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Saturday, May 16, 2009

Deconstructing Sly Stone Circa 1975-78

"High On You' was a great Sly Stone album but it bombed. Why? It was as good an album as Sly had ever composed. "High on You" should have been a solid Top 40 hit but it wasn't. "Crossword Puzzle" should have been a megahit, patterned after "Higher" or "Stand" but it wasn't. There are at least 6 hits on that album. So if the tunes were artistically solid, why didn't they continue on the tradition of "If You Want Me To Stay" on the Fresh ablum in 1973? Although Sly & the Family Stone had crashed and burned by 1973, Sly still had some hits in him, but they did not take with the business or the public. We have to attribute this to the fact that the wave had washed by Sly because many other groups had adapted his sound and techniques. So Sly was not so 'unique' anymore.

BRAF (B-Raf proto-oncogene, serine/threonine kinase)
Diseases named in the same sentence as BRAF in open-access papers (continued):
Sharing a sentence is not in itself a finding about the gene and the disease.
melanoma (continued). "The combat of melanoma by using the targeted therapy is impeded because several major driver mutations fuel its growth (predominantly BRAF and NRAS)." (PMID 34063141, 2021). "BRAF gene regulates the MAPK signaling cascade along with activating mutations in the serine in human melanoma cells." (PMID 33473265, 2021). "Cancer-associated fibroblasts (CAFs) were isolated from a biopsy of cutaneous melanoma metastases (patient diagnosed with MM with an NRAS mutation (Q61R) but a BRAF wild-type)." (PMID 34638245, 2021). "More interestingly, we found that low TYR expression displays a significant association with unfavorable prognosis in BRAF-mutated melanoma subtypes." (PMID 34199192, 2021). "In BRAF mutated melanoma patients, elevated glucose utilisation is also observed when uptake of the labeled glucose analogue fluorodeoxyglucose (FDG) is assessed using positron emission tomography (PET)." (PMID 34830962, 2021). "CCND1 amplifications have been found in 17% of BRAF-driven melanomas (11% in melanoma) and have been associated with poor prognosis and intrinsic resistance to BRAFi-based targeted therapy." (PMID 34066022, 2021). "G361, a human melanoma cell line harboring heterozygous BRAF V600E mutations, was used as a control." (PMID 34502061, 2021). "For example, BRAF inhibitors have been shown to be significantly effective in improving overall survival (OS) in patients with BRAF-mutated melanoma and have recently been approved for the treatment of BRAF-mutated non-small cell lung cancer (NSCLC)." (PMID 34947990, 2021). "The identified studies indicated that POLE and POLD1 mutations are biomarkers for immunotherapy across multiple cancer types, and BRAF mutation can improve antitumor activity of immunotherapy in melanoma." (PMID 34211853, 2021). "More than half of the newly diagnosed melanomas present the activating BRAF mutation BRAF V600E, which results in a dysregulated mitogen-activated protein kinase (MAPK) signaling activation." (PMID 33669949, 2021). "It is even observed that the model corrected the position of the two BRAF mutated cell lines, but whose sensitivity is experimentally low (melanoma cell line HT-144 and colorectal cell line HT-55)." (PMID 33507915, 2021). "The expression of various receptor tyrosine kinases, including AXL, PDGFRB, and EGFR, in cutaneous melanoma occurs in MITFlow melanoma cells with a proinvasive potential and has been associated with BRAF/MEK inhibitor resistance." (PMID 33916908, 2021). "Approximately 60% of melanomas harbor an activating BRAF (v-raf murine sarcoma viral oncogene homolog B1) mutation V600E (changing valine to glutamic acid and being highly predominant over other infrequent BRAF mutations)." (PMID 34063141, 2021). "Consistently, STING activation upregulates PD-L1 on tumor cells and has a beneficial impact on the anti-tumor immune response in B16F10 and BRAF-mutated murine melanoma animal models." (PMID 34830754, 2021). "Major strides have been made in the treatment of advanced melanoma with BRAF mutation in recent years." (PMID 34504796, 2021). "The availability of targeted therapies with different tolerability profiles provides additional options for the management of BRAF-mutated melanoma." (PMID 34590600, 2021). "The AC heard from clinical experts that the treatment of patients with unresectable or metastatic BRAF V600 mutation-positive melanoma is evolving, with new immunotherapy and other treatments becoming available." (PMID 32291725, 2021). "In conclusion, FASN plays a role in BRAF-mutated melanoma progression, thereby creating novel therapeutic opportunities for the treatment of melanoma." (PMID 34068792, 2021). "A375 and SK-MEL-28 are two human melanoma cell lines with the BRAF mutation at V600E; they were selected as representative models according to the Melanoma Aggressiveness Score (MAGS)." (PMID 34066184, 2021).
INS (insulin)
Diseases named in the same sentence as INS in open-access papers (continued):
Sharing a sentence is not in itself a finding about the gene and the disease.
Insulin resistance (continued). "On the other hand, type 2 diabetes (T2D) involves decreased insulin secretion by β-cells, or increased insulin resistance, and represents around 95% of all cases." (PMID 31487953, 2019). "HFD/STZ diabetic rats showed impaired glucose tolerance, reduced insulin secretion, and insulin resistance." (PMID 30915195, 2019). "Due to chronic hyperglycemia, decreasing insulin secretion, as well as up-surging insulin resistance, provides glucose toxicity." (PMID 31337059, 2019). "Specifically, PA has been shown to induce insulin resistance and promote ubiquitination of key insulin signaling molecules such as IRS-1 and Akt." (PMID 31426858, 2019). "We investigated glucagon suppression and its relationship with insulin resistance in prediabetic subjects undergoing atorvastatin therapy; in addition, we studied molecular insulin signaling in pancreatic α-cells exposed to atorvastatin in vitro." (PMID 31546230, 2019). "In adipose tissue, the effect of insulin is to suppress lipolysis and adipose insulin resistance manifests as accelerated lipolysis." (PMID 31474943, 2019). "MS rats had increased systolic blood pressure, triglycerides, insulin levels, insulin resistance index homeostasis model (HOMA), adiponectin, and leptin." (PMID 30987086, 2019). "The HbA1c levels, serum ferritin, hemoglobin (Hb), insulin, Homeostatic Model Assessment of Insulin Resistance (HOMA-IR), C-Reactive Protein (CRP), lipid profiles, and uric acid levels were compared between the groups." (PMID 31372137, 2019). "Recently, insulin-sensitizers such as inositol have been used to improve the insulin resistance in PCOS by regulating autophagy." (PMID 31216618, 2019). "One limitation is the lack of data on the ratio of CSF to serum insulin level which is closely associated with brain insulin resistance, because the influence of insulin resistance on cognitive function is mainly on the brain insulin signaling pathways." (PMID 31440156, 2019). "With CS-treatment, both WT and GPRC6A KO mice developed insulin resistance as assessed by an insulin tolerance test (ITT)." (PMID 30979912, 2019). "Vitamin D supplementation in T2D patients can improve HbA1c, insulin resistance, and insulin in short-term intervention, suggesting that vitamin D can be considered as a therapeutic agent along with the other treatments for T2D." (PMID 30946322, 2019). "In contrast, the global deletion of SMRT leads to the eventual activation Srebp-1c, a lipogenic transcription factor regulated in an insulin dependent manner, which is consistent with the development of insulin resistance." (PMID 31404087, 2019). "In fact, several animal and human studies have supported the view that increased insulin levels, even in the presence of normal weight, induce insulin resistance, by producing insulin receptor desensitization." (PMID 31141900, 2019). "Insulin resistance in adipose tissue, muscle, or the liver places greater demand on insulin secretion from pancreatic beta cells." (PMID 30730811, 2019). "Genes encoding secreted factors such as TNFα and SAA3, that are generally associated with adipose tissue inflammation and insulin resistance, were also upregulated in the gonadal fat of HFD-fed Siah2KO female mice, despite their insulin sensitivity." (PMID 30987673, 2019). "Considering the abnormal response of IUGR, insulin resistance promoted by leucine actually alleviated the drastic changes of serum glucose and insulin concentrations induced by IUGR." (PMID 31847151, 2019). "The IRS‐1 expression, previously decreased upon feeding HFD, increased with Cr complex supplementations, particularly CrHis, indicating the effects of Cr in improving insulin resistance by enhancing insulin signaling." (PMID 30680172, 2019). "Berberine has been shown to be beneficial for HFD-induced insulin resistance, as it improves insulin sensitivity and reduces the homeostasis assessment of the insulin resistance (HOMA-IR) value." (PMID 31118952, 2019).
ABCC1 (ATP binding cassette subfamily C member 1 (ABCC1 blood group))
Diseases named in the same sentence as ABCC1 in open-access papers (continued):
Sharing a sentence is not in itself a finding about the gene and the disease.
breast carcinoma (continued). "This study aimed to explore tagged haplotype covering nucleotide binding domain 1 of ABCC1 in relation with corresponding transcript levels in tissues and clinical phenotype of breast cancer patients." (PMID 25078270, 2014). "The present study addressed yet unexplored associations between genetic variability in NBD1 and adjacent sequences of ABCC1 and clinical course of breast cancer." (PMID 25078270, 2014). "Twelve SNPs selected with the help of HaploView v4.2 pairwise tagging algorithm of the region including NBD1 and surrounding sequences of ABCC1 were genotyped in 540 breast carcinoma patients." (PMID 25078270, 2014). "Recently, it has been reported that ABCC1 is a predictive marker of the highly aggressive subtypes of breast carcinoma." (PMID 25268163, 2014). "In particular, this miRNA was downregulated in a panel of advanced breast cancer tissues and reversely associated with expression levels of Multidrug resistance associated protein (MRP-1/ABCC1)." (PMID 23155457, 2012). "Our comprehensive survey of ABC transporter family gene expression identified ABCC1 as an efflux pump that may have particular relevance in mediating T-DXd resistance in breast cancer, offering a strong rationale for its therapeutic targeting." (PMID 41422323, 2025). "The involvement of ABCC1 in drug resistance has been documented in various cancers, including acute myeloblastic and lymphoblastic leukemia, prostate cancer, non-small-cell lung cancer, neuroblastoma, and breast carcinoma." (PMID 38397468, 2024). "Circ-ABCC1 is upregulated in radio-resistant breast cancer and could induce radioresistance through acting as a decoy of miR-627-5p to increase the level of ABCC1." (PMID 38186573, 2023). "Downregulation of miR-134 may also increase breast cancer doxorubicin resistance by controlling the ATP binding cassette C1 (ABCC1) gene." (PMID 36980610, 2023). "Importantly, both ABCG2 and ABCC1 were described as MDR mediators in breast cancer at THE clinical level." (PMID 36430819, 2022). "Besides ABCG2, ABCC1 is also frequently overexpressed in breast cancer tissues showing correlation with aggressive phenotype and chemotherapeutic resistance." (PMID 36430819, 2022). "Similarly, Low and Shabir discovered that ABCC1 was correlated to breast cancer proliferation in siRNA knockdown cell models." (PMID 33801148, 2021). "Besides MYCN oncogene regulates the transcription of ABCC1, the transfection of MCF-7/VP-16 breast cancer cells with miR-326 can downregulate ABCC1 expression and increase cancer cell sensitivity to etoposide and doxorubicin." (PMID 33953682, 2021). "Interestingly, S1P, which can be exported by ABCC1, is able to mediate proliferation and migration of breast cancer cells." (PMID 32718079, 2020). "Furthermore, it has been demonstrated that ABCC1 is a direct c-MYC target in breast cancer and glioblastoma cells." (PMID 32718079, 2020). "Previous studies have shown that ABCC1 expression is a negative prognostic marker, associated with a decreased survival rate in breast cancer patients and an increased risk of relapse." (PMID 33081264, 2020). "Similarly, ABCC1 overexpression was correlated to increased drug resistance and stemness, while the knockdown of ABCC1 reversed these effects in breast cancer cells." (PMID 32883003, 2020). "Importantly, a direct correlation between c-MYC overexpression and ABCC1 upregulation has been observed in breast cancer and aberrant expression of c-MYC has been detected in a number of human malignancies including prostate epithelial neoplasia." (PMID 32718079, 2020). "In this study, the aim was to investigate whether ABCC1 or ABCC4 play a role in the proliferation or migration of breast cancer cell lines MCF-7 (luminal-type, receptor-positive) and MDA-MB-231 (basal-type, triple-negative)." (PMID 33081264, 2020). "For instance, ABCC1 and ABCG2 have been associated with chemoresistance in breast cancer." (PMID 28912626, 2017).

Larry Graham hit it big too for about 4 years after leaving the Family Stone, but his star was over too by 1980 and Prince was blending Sly, Hendrix, James Brown and Funkadelic. So if "High On You" had hit in 1970 right after Woodstock and "Thank You," it would have been a smash hit. But five years down the road, the fascination had run out, even when the artist produced a solid album. Sly hit again artistically with "Back On The Right Track" in 1978, but the public had moved on by then. Sad because "Back" was another artististic breakthrough. This had to be frustrating for Sly because he had to know that he was producing quality product, but the pubic simply was not buying it. And it had nothing to do with missed concerts and band defections. It is just that the vapor of fame and 'being hot' is just that. It is there for a moment and then it is gone. But know that Sly & the Family Stone WAS the vapor for about three years and Sly was the mist for about 2 more. And nobody can take that away from them or him.
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